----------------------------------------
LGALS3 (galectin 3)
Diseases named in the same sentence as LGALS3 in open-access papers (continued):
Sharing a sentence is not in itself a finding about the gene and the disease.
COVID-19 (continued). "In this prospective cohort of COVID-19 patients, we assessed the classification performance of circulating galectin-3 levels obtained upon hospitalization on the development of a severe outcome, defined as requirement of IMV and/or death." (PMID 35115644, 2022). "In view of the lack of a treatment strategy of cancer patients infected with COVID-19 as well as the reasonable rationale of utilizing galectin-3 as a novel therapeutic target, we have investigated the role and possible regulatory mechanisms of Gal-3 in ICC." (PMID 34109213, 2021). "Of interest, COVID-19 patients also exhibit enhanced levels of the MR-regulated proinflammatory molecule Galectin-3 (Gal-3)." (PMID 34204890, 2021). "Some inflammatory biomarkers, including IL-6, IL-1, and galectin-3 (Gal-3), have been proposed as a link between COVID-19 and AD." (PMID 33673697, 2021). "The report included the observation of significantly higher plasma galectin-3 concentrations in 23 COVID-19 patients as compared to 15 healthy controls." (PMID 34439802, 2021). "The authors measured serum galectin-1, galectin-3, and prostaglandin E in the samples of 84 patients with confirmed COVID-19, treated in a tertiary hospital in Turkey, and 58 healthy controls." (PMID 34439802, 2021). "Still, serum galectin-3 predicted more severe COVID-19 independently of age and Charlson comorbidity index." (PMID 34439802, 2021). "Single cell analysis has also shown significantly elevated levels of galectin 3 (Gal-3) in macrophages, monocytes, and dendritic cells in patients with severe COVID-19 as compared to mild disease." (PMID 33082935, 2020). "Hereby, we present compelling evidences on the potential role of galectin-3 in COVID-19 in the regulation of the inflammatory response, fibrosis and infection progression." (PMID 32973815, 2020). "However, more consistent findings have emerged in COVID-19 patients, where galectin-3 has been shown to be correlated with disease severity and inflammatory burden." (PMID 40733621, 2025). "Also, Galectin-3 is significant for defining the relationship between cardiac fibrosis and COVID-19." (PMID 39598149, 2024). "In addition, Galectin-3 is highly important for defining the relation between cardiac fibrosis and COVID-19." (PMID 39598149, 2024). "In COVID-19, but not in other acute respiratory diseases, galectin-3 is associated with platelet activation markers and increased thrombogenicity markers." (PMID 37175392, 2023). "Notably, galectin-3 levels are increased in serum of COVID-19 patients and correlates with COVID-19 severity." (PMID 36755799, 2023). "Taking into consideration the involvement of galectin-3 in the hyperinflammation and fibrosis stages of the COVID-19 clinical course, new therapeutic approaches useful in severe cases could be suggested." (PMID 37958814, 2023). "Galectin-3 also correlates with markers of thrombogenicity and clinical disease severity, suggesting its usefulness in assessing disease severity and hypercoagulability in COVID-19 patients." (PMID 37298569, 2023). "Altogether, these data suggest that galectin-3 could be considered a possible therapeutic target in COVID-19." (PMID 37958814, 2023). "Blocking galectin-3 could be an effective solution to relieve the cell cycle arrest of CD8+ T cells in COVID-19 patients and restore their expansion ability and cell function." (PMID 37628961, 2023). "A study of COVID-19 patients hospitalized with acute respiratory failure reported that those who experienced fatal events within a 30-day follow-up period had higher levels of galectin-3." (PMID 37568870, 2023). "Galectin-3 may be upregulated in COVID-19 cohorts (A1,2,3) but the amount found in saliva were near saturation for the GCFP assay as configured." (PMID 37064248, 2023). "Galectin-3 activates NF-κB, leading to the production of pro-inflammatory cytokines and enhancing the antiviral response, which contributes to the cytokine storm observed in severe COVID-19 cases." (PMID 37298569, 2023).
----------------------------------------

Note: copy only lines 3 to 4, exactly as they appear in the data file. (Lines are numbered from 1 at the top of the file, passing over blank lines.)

Sharing a sentence is not in itself a finding about the gene and the disease.
COVID-19 (continued). "In this prospective cohort of COVID-19 patients, we assessed the classification performance of circulating galectin-3 levels obtained upon hospitalization on the development of a severe outcome, defined as requirement of IMV and/or death." (PMID 35115644, 2022). "In view of the lack of a treatment strategy of cancer patients infected with COVID-19 as well as the reasonable rationale of utilizing galectin-3 as a novel therapeutic target, we have investigated the role and possible regulatory mechanisms of Gal-3 in ICC." (PMID 34109213, 2021). "Of interest, COVID-19 patients also exhibit enhanced levels of the MR-regulated proinflammatory molecule Galectin-3 (Gal-3)." (PMID 34204890, 2021). "Some inflammatory biomarkers, including IL-6, IL-1, and galectin-3 (Gal-3), have been proposed as a link between COVID-19 and AD." (PMID 33673697, 2021). "The report included the observation of significantly higher plasma galectin-3 concentrations in 23 COVID-19 patients as compared to 15 healthy controls." (PMID 34439802, 2021). "The authors measured serum galectin-1, galectin-3, and prostaglandin E in the samples of 84 patients with confirmed COVID-19, treated in a tertiary hospital in Turkey, and 58 healthy controls." (PMID 34439802, 2021). "Still, serum galectin-3 predicted more severe COVID-19 independently of age and Charlson comorbidity index." (PMID 34439802, 2021). "Single cell analysis has also shown significantly elevated levels of galectin 3 (Gal-3) in macrophages, monocytes, and dendritic cells in patients with severe COVID-19 as compared to mild disease." (PMID 33082935, 2020). "Hereby, we present compelling evidences on the potential role of galectin-3 in COVID-19 in the regulation of the inflammatory response, fibrosis and infection progression." (PMID 32973815, 2020). "However, more consistent findings have emerged in COVID-19 patients, where galectin-3 has been shown to be correlated with disease severity and inflammatory burden." (PMID 40733621, 2025). "Also, Galectin-3 is significant for defining the relationship between cardiac fibrosis and COVID-19." (PMID 39598149, 2024). "In addition, Galectin-3 is highly important for defining the relation between cardiac fibrosis and COVID-19." (PMID 39598149, 2024). "In COVID-19, but not in other acute respiratory diseases, galectin-3 is associated with platelet activation markers and increased thrombogenicity markers." (PMID 37175392, 2023). "Notably, galectin-3 levels are increased in serum of COVID-19 patients and correlates with COVID-19 severity." (PMID 36755799, 2023). "Taking into consideration the involvement of galectin-3 in the hyperinflammation and fibrosis stages of the COVID-19 clinical course, new therapeutic approaches useful in severe cases could be suggested." (PMID 37958814, 2023). "Galectin-3 also correlates with markers of thrombogenicity and clinical disease severity, suggesting its usefulness in assessing disease severity and hypercoagulability in COVID-19 patients." (PMID 37298569, 2023). "Altogether, these data suggest that galectin-3 could be considered a possible therapeutic target in COVID-19." (PMID 37958814, 2023). "Blocking galectin-3 could be an effective solution to relieve the cell cycle arrest of CD8+ T cells in COVID-19 patients and restore their expansion ability and cell function." (PMID 37628961, 2023). "A study of COVID-19 patients hospitalized with acute respiratory failure reported that those who experienced fatal events within a 30-day follow-up period had higher levels of galectin-3." (PMID 37568870, 2023). "Galectin-3 may be upregulated in COVID-19 cohorts (A1,2,3) but the amount found in saliva were near saturation for the GCFP assay as configured." (PMID 37064248, 2023). "Galectin-3 activates NF-κB, leading to the production of pro-inflammatory cytokines and enhancing the antiviral response, which contributes to the cytokine storm observed in severe COVID-19 cases." (PMID 37298569, 2023).